Ms. Conners received both her undergraduate and J.D. degrees from the University of Florida.
Peggy Zwisler is a partner in the Litigation Department of Latham & Watkins' Washington, D.C. office. She is the immediate past Global Co-chair of Latham's nationally recognized Antitrust & Competition Practice.
Ms. Zwisler is an antitrust litigator with more than 35 years of experience. She has successfully represented antitrust defendants in numerous trials and achieved significant victories for them through both procedural and substantive dispositive motions. She is nationally recognized as one of the leading class action defense lawyers in the country, and has represented companies in antitrust class actions that involve, among other products, motor vehicles, chemicals, artificial teeth, contact lenses, graphics processing units, residential doors, grain, smokeless tobacco, insulation, pharmaceuticals and plumbing fixtures.
Recently, Law360 named Ms. Zwisler to its list of the 15 top female trial attorneys in the country. The Legal 500 US has twice listed Ms. Zwisler as one of the ten leading antitrust litigation lawyers in the United States, calling her “a very skilled practitioner” and noting that she is "lauded by clients for her skills in the courtroom.” She has been named a leading attorney in Chambers USA, Euromoney Benchmark Litigation and Global Competition Review's “Who's Who of International Competition Lawyers” as well as on its list of “Leading Women in Antitrust.” Ms. Zwisler was named one of the leading lawyers in the United States and one of the country's leading trial lawyers by Lawdragon Magazine, and the Legal Times named her as one of the leading business litigators in the Washington, D.C. area. In 2012, Ms. Zwisler was named a “Client Service All-Star,” in BTI Consulting Group’s annual survey of US corporate leaders asked to identify lawyers that represent client service excellence. Additionally, Ms. Zwisler was selected for inclusion on the 2013 Washington, D.C. Super Lawyers list which recognizes individuals who have distinguished themselves in their legal practice.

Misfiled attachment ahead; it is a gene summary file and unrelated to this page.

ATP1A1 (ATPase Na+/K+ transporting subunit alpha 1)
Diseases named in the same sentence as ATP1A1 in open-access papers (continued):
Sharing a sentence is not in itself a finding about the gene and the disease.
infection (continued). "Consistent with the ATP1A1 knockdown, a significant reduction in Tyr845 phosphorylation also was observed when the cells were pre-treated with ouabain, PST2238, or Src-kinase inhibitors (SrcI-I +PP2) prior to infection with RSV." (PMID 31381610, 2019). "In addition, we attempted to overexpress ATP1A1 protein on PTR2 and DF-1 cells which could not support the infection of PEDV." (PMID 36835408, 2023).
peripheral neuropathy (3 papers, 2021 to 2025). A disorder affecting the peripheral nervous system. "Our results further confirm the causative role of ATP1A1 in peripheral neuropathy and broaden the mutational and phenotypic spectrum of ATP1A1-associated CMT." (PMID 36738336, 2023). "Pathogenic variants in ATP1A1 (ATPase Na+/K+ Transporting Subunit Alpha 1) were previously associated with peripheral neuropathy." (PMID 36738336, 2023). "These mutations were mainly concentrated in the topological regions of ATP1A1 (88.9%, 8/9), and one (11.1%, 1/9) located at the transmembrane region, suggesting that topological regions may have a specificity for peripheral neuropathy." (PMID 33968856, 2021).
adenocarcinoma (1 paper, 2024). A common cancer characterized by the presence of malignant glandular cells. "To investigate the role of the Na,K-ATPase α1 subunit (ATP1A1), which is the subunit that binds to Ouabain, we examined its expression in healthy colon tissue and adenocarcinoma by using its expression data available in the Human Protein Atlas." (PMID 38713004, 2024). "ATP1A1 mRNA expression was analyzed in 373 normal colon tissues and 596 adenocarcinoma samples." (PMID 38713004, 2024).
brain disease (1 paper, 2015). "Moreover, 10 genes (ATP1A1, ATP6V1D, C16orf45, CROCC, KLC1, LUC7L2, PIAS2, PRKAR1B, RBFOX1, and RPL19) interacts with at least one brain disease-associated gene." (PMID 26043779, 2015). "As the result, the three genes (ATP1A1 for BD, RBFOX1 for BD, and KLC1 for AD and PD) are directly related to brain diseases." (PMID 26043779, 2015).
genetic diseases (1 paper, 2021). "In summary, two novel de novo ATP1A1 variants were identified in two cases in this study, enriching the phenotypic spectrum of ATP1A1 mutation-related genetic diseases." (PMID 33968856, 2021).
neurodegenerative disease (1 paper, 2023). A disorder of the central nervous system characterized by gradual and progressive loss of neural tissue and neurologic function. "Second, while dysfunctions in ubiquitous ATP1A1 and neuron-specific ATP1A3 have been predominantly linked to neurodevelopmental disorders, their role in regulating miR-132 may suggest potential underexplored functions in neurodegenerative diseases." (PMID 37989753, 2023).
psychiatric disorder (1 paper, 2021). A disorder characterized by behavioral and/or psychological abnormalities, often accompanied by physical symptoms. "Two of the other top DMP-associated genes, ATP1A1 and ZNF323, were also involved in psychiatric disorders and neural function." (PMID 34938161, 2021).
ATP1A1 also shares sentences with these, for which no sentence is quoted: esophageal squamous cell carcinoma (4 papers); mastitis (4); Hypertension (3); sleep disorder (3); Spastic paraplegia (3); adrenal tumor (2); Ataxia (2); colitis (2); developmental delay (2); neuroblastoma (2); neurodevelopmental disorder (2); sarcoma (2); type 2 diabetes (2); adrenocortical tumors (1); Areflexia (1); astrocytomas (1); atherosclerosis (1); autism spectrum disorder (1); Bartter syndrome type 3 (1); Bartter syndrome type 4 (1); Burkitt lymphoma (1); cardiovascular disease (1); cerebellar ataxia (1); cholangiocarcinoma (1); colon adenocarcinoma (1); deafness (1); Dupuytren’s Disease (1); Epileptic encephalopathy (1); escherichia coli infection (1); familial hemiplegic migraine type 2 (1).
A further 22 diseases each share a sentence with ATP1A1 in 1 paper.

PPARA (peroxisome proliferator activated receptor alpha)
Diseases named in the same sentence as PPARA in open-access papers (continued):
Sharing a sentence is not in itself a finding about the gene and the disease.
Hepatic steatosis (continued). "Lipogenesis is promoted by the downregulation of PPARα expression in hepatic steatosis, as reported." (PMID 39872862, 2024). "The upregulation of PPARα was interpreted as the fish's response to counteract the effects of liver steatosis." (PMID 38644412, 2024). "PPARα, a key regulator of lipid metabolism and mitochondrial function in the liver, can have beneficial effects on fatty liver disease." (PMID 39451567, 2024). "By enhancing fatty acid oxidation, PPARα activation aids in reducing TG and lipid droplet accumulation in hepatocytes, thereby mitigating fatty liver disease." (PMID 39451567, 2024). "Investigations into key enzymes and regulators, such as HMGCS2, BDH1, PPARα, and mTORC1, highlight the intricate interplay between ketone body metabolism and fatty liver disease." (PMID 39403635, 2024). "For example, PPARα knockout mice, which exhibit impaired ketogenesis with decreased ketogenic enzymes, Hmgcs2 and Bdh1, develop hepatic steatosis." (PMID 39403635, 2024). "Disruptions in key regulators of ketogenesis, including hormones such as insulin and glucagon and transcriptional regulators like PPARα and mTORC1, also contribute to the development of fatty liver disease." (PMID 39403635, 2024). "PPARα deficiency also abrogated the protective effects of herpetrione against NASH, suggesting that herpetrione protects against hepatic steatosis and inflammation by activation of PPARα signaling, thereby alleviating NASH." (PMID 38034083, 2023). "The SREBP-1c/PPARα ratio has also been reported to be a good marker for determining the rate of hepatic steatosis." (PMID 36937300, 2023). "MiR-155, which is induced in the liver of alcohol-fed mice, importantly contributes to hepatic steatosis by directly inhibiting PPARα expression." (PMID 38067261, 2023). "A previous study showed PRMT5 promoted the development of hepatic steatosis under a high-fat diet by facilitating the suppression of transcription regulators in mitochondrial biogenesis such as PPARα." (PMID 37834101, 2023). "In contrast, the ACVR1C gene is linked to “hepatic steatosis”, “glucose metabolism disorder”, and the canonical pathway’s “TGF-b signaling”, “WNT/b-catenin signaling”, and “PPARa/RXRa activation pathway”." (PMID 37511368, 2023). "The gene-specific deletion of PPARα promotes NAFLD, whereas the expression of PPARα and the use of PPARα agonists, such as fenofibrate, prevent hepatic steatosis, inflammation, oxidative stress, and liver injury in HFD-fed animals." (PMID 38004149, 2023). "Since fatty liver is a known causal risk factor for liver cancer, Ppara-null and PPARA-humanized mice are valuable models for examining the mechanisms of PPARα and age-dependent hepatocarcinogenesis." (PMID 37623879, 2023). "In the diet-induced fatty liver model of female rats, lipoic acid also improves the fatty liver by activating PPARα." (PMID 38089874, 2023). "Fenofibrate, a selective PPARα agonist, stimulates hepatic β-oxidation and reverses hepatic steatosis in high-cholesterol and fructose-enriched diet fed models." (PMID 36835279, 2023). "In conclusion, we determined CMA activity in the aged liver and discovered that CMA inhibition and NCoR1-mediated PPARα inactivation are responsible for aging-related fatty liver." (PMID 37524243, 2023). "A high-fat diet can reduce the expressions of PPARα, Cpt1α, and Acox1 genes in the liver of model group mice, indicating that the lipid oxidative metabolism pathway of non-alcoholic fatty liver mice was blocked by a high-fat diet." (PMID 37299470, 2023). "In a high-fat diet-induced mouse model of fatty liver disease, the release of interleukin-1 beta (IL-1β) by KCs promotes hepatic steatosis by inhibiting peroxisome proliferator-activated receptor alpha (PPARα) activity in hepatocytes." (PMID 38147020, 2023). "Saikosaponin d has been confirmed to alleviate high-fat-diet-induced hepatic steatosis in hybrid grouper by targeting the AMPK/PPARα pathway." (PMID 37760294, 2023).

District of Columbia
JD, George Washington University Law School, 1976
BA, Saint Mary's College, Notre Dame, Indiana, 1971
RACHEL C. BRANDENBURGER
Senior Advisor, New York
Rachel Brandenburger is a Senior Advisor in Hogan Lovells' Antitrust, Competition and Economic Regulation practice. She is recognized as a leading international antitrust and competition law and policy advisor. Rachel is a foreign legal consultant in New York and a qualified solicitor in England and Wales.
Rachel focuses on proceedings before European and other international antitrust agencies. She has appeared before antitrust, competition, and regulatory agencies around the world in matters involving investigations into mergers, anti-competitive practices, monopolization or dominant positions, and cartels.
From 2010 to 2013, Rachel was Special Advisor, International to the Antitrust Division of the U.S. Department of Justice (DOJ). She advised on many Antitrust Division matters that involved extensive cooperation efforts between the Antitrust Division and its international counterparts, including the Deutsche Boerse/NYSE transaction, the merger between United Technologies Corporation and Goodrich Corporation, the eBooks investigation, revised best practices regarding cooperation in merger investigations with the European Commission, and memoranda of understanding with the Chinese and Indian antitrust agencies.
Rachel was also a partner at a leading international firm where she lead many cases involving investigations into mergers, anti-competitive practices, monopolization or dominant positions, and cartels before the European Commission, the UK competition and regulatory agencies, and other antitrust, competition and regulatory agencies around the world.
Rachel is a frequent speaker on international antitrust and competition law and policy issues, and the author or co-author of many papers and publications on these issues. She is also a member of the editorial boards of Competition Policy International's Antitrust Chronicle and the International Bar Association's Competition Law International. Currently, she serves as Non-Governmental Advisor to the International Competition Network.
She is listed as a leading international antitrust and competition law and policy advisor in many guides and directories and named as one of the top 20 such advisors globally.
HOGAN LOVELLS PUBLICATIONS
"Streamlining the Chinese merger control process - further implementing rules issued." Hogan Lovells (21 April 2014)
Antitrust, Competition and Economic Regulation
B.A., with honors, University of Oxford, St Hilda's College, 1976
AWARDS / RANKINGS
U.S. Department of Justice's Antitrust Division Award of Distinction, 2011
BAR ADMISSIONS / QUALIFICATIONS
England and Wales
Saul Morgenstern represents clients across a broad spectrum of industries in complex antitrust and other commercial disputes, class actions and multijurisdictional litigation before US federal and state courts, international arbitral tribunals, and in US government, state and foreign investigations. He also advises US and global companies with respect to the antitrust implications of mergers, acquisitions, joint ventures, trade association activities, distribution and pricing programs and other aspects of competitor and customer relations.